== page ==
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Modifying styles for a custom look

Using the styles function in Word can help you ensure your book's font and spacing is consistent. You can use the preset Styles in Microsoft Word or modify them for a custom look. Using styles also saves you time because you don't have to format the font and spacing for each part of your book.



Step-by-step instructions


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Formatting chapters (section breaks and chapter titles)

Why this step matters:

  • Section breaks. To ensure that your content begins on the correct page, use section breaks. Section breaks allow you to change the formatting of a specific section without affecting other sections. Add a section break between the front matter and book body to distinguish these parts of the book. Also, use section breaks so each chapter title page starts on its own page.
  • Chapter titles. When you format each chapter title page, apply the Heading 1 style to each chapter title. In addition to the consistent look that Heading 1 provides throughout your book, using Heading 1 tags the chapter title so that it will appear in the table of contents, which is explained in Step 9.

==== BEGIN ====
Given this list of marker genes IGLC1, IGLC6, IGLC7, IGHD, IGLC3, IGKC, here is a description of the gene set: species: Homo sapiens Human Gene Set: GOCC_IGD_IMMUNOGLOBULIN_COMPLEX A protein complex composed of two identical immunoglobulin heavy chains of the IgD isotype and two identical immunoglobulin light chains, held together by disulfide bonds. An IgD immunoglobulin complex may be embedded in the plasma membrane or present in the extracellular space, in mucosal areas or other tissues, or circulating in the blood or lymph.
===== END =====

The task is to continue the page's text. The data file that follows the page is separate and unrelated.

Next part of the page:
Step-by-step instructions


Step-by-step instructions


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Formatting front matter

Front matter are the sections that come before the first chapter. Some elements are expected and others are optional, but there is a standard order. Learn more about front matter elements.

Tip: Right-facing pages are odd numbered pages in printed books because the first piece of paper is on the right side, facing up from the open, printed book. The back of the cover is the left-facing page.

Step-by-step instructions


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Adding pagination

Some books have different pagination styles between the front matter (Roman numerals) and book body (Arabic numerals). If you're unsure whether to use different pagination styles (it's not typical for novels), find books with content similar to yours to get an idea of what readers expect. To achieve different pagination styles, you have to use section breaks (see Step 3).

Step-by-step instructions